Debt-to-Income Ratio, or DTI ratio, is how a bank or lender determines what you can afford to borrow. It is a way to determine your ability to pay back the loan based on your income and other debt obligations. If your DTI ratio is too high, then you’re a risky borrower and may not qualify for the loan. It is also a good way to measure your own personal finance health.
How to Calculate Your Debt-to-Income Ratio
1. Add Up Your “Debt”
First you want to add up all your monthly bills that are considered debts, for example:
- Rent or mortgage payment
- Alimony or child support payments
- Student loan payments
- Car loan payments
- Credit card payments (use the minimum monthly payment amounts not what you actually pay)
- Other debts
Other non-debt expenses like utilities, groceries, gas, taxes, etc. do not count for the purpose of this calculation.
2. Add Up Your “Income”
Second, add up your gross monthly income (before taxes and withholdings, and contributions to 401(k), HSA, FSA, etc.). If you have side hustle income sources, you can add them too (assuming everything is documented).
3. Divide Your “Debt” over your “Income”
The result is your DTI Ratio. For example, if your total monthly debt payment is $4,000 and your total gross monthly income is $10,000, then your DTI Ratio is 40%
$4,000 (Debt) ÷ $10,000 (Income) = 40% (DTI)
What Does the DTI Ratio Mean
- DTI ratio under 36% is good and you will qualify for most loans given other conditions are acceptable.
- DTI ratio between 36% to 49% is an indication that you should not borrow any more money and needs to work toward getting it down below 36%. However, you will still qualify for some loans and mortgages.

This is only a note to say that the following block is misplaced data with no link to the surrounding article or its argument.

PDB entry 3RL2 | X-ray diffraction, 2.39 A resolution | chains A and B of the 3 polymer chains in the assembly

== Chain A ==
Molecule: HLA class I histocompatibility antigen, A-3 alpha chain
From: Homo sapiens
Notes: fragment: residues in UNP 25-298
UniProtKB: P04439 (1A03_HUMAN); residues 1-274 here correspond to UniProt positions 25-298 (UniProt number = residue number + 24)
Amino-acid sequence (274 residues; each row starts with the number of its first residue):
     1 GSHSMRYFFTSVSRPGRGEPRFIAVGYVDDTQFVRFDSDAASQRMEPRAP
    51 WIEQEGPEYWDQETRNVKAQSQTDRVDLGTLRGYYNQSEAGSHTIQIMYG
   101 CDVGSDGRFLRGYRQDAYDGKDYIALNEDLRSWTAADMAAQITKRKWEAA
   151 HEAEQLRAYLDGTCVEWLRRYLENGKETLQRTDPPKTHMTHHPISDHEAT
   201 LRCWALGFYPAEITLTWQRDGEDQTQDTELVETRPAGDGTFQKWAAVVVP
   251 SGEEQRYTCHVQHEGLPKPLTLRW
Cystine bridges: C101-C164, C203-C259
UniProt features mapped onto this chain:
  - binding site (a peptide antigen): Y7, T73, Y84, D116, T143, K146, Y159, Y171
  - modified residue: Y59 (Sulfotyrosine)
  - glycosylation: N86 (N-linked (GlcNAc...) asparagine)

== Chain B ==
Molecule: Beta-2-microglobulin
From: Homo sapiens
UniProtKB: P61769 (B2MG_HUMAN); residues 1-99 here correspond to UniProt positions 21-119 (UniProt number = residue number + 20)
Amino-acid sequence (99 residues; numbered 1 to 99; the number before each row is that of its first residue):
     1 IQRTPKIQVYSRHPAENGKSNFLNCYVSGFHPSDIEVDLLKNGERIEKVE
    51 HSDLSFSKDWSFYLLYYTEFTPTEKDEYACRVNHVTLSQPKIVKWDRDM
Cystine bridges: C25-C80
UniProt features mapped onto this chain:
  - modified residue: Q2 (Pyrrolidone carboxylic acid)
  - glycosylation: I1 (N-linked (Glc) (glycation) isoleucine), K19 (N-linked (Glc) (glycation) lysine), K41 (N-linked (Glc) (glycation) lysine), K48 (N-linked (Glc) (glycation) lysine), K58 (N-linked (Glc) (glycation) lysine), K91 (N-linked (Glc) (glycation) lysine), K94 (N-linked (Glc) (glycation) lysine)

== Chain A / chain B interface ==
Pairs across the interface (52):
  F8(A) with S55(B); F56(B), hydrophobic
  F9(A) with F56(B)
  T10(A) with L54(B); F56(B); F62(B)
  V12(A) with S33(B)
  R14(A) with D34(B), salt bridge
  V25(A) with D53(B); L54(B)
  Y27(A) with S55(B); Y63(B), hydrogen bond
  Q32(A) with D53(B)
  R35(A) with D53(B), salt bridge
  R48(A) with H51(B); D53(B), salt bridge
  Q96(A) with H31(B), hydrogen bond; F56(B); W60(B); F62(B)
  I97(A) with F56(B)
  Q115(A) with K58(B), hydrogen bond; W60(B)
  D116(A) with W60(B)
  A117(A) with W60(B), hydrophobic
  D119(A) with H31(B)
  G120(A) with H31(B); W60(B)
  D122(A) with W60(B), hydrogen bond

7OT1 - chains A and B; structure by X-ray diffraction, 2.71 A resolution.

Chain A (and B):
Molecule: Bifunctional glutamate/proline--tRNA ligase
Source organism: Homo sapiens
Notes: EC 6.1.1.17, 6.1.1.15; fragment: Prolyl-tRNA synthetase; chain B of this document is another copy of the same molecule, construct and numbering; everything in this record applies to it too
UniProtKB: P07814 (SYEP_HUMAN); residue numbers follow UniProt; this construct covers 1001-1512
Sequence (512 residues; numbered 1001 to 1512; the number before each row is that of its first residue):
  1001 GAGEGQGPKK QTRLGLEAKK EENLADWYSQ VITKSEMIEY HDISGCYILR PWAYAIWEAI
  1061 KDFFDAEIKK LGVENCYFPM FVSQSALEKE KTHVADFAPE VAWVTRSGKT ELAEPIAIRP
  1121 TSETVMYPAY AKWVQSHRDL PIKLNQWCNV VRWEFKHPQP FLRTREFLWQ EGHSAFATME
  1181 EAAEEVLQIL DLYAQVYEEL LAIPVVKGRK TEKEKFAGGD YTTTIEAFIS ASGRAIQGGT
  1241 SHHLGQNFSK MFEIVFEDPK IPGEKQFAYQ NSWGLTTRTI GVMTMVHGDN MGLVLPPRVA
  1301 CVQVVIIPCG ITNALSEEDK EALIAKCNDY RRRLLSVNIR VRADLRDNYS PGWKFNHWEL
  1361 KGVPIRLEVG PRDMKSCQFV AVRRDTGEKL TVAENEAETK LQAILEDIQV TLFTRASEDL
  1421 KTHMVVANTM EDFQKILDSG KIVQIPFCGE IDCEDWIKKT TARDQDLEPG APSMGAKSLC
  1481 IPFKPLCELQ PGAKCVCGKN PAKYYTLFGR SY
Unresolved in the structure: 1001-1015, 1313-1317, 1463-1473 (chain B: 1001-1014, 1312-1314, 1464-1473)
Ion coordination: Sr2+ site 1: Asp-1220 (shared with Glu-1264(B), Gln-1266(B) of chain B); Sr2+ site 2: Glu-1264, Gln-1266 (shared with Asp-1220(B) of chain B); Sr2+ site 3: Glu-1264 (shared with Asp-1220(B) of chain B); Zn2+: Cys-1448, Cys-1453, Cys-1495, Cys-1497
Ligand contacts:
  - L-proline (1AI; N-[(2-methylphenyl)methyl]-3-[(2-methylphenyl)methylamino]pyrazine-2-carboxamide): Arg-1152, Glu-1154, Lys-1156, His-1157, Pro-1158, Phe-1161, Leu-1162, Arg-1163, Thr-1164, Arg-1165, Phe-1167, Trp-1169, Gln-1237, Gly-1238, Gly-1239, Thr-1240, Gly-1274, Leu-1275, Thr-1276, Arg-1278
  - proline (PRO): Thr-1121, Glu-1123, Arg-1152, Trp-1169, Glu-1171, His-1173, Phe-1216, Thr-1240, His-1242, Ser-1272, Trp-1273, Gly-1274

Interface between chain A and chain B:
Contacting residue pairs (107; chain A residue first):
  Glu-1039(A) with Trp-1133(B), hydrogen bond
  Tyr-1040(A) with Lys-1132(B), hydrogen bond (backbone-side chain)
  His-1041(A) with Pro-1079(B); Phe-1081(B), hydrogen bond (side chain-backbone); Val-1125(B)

- DTI ratio above 50% is risky. You need to actively work on reducing your debt
Two Kinds of Debt-to-Income Ratio
This is the percentage of gross monthly income that goes toward housing costs.
- For homeowners this is PITI divided by income (PITI includes Mortgage Principal, Interest, Taxes, and Insurances).
- For renters, this is rent divided by income (i.e., rent-to-income ratio).
This is basically the calculation demonstrated in the last section. This is the percentage of gross income that goes toward paying ALL recurring debt payments.
Three Reasons Why Debt-to-Income Ratio is Important
- Sub-prime Mortgage Meltdown — If some people in the real estate and mortgage industry didn’t get too greedy, we wouldn’t be having this problem that led to market decline, bankruptcies, unemployment, economic downturn, etc. Here’s a real life example. My wife and I were shopping for a bigger home in 2007. Our real estate agent showed us a million dollar home and suggested that we could afford a $3,900 monthly mortgage with our income. If we followed his “advice,” our mortgage would represent a front ratio of 49%. I am sure it wouldn’t take long for us to get into financial trouble and foreclose on the house.
- Credit Worthiness — One of the five C’s of credit is capacity, or the borrower’s ability to make their loan payment. This capacity is in direct correlation with DTI. In general, a borrower with higher DTI is more likely to be delinquent or default on his loan. When I lend money on Prosper and Lending Club, debt-to-income ratio (back ratio) is one of the first things I look at. In general, I try to avoid lending money to borrower with DTI greater than 36% — the suggested debt-to-income ratio that most lenders use.
- Financial Health — With widespread use of credit card and monthly payment plan, some people do not realize how deeply they are in debt. All they think about is, $10 more per month or $50 more per month, but little things do add up. Keeping track of your own DTI is a great way to keep yourself in check, and not fall into the pit of financial imprisonment. I think my friend Paidtwice said it best, “Less Debt = More Freedom“
So that’s DTI in a nutshell. I hope you enjoyed the post.
Pinyo is the owner of Moolanomy Personal Finance and a Realtor® licensed in Virginia and Maryland. Over the past 20 years, Pinyo has enjoyed a diverse career as an investor, entrepreneur, business executive, educator, financial literacy author, and Realtor®.